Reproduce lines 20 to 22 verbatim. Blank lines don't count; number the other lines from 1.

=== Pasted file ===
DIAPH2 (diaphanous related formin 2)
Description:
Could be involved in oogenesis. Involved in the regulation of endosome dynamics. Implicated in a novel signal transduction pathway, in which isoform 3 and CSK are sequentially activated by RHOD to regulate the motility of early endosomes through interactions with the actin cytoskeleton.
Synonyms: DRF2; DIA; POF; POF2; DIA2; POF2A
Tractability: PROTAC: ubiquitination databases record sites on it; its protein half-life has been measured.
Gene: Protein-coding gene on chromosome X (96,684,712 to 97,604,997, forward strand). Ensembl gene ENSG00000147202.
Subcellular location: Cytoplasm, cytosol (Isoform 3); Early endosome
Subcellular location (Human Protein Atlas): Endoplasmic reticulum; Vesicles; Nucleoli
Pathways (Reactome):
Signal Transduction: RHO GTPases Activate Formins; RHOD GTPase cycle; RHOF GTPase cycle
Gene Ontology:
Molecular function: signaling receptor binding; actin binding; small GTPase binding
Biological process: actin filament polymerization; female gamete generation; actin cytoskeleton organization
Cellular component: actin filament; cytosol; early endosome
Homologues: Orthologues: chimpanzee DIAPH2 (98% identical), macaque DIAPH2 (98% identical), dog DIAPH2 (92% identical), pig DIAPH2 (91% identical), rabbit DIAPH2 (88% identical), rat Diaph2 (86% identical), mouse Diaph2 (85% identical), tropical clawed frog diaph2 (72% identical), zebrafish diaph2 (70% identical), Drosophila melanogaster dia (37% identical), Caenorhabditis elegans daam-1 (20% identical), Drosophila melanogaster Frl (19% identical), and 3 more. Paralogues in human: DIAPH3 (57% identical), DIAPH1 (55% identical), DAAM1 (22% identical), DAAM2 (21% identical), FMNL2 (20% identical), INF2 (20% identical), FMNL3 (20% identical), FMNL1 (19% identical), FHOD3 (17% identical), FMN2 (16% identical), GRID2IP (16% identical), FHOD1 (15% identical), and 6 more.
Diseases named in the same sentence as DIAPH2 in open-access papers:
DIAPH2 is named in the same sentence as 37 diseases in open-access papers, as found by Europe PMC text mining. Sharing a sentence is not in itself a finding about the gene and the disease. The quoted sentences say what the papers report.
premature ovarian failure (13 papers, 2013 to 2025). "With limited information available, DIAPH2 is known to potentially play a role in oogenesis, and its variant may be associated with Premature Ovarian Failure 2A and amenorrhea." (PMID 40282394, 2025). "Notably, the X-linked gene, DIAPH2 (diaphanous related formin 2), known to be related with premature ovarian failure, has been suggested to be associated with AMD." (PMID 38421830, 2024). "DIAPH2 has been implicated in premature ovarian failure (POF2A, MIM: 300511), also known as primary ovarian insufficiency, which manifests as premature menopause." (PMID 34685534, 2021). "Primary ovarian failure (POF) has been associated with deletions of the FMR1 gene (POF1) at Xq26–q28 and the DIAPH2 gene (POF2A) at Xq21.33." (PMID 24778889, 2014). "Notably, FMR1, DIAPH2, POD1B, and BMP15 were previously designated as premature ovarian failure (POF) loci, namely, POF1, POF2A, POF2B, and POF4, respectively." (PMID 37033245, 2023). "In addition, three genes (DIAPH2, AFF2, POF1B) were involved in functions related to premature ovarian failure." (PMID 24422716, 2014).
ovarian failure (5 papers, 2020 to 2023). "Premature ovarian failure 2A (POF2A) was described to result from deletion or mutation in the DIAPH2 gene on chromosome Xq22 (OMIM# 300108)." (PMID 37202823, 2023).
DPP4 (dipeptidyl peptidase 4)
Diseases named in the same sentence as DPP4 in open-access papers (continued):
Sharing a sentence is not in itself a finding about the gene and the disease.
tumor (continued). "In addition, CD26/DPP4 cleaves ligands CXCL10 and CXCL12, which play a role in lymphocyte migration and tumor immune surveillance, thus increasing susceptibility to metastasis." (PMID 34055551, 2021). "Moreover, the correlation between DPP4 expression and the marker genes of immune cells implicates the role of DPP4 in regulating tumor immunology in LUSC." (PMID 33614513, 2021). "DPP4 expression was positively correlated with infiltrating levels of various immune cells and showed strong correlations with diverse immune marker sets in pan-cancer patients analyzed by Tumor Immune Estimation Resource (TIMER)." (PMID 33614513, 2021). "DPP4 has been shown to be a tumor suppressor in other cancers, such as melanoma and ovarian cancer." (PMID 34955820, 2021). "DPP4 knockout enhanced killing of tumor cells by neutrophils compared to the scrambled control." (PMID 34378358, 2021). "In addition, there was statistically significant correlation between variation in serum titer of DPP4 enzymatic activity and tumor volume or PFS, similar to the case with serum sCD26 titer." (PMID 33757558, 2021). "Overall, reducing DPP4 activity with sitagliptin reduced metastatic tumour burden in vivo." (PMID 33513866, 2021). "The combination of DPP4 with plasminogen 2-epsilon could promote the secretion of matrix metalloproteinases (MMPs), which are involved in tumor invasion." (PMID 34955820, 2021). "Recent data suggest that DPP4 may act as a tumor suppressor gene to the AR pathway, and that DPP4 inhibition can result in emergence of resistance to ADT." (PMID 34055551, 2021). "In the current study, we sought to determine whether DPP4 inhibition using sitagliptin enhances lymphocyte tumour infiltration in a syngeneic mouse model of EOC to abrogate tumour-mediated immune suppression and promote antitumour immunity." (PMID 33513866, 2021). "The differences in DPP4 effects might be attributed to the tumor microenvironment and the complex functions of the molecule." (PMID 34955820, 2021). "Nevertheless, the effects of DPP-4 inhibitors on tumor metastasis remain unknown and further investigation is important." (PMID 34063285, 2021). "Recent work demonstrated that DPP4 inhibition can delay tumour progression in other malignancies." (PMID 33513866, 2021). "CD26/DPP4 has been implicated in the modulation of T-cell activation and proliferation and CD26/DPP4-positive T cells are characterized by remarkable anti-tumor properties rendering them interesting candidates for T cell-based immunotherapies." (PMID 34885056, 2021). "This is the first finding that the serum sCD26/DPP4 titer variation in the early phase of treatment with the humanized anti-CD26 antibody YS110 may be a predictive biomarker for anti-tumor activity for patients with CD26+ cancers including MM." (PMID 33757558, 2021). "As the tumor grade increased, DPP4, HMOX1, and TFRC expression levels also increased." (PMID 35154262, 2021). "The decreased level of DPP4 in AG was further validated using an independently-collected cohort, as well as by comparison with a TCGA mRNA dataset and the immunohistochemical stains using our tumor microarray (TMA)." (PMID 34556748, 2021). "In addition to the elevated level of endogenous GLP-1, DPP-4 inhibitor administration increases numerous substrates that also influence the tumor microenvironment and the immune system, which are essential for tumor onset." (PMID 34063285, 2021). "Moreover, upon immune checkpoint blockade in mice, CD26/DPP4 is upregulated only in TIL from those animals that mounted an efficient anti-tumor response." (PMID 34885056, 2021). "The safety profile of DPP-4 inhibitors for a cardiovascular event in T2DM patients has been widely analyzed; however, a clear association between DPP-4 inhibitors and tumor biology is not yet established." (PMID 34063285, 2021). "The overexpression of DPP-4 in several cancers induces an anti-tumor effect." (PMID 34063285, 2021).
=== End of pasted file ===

DPP4 (dipeptidyl peptidase 4)
Diseases named in the same sentence as DPP4 in open-access papers (continued):
Sharing a sentence is not in itself a finding about the gene and the disease.